The common name of the blacktip reef shark Carcharhinus melanopterus is a perfect reflection of its appearance and where it lives; it’s a small shark that is found along reefs and has black tips that are particularly prominent on its dorsal and lower tail fins. With an average total length of five feet (1.5 metres), it is predominantly grey above and white below. These sharks mainly live around the southern Great Barrier Reef, the Red Sea and Indo-Pacific reefs. Unfortunately, they are at risk of being overfished by humans.
It is essential to understand the species because if two populations that reside in different places are genetically different, it becomes even more important to protect both populations from going extinct in order to conserve the unique genes found in each one.
In order to find out which populations of blacktip reef sharks have the same or different genetic make-up, I worked and sequenced the DNA of blacktips in the lab at the Save Our Seas Foundation Shark Research Center USA at Nova Southeastern University in Florida. In the lab everyone was kind and patient – and they all love sharks and are eager to find out more about shark genetics. I worked there for a week and every day I did something different in order to determine the genetic make-up of populations of blacktips from different parts of the world.
I was taught the correct pipetting techniques and eventually sampled the shark tissue. Then I learned to extract the shark DNA by making solutions, transferring them and then incubating them. From there, I cleaned the extracted DNA and began to work with PCR reactions and machines. Every day I came to realise the importance of that day’s work and how it could help in the world of genetics. I learned to purify and then finally use the ABI machine for sequencing. After many days of purifying the PCR reactions, I got results from sharks from the Red Sea, Australia and the Cocos (Keeling) Islands in the Indian Ocean. Sequencing the DNA was a repeated process, and we could even see certain patterns because the blacktips were similar.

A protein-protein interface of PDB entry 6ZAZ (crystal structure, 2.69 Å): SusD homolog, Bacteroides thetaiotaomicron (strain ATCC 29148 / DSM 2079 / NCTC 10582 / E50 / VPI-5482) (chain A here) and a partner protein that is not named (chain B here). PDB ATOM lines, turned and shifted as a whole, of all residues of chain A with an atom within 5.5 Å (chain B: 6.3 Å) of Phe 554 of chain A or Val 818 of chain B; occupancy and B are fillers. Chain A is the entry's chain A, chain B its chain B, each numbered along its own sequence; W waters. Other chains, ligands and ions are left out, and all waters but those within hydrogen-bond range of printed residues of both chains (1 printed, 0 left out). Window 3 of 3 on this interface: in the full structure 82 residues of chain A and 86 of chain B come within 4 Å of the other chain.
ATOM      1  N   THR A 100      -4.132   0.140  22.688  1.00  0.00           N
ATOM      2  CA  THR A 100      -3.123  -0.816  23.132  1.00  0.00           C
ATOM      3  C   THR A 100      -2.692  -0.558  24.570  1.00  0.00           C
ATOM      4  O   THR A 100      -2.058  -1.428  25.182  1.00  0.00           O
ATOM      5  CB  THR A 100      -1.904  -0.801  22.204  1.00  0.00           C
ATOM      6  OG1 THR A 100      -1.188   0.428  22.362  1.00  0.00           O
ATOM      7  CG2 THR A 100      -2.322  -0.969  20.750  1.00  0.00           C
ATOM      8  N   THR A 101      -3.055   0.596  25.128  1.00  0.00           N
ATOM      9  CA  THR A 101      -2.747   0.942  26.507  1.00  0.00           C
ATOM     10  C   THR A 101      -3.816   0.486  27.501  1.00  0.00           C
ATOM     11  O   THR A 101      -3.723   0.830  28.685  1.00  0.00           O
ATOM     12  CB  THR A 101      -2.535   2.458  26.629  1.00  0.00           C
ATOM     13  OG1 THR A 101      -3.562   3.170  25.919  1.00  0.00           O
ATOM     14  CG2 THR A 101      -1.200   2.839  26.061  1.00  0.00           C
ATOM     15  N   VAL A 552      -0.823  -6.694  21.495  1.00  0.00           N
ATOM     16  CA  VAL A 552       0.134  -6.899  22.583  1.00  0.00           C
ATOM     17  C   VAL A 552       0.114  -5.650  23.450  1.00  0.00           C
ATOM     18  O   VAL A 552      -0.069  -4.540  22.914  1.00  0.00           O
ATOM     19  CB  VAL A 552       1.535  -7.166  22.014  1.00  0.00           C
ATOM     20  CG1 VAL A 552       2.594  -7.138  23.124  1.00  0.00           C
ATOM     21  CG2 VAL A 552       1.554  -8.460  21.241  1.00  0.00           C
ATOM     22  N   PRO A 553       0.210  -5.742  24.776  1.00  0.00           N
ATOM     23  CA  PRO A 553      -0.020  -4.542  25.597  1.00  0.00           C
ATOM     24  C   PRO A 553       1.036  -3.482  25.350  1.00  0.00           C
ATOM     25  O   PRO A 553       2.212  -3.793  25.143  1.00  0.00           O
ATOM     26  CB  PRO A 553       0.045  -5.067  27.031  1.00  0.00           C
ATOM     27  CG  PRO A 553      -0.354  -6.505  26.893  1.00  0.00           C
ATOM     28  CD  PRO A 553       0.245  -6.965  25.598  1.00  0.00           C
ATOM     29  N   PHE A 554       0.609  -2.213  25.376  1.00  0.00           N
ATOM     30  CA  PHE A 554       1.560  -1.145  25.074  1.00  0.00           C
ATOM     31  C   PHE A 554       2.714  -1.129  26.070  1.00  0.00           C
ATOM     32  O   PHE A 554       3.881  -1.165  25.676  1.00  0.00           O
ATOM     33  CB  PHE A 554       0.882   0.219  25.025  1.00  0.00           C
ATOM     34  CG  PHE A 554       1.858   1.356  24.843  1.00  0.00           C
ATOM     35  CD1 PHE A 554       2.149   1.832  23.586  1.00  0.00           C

I compared the DNA sequences of blacktips from Palau (western Pacific), the Line Islands (central Pacific), Australia, French Polynesia, Cocos Islands and the Red Sea. Once I had determined which sequences of DNA were almost the same and which were different, I investigated how the sequences were similar, making a Neighbour Joining Tree of all the blacktip sequences. By looking at the tree, we determined that, for their size, the blacktips travel a long distance. For example, the genes from Palau were similar to the genes from the Line Islands. The blacktips are travelling unexpected distances to share their genes, which was a surprise to me. It is important to note, however, that I sequenced the DNA of only four sharks from each location, and many more shark sequences will need to be examined before we determine the full story about how genetically similar or different the populations are.
After finding that these sharks are long-distance travellers, I became interested in what additional DNA samples could teach us about blacktips sharing their genes in other parts of the world. Being in the lab and working with DNA every day enabled me to learn important techniques that are used to investigate which populations of blacktips have similar genes. I hope to continue this work throughout high school and use this information to help conserve blacktip populations around the world.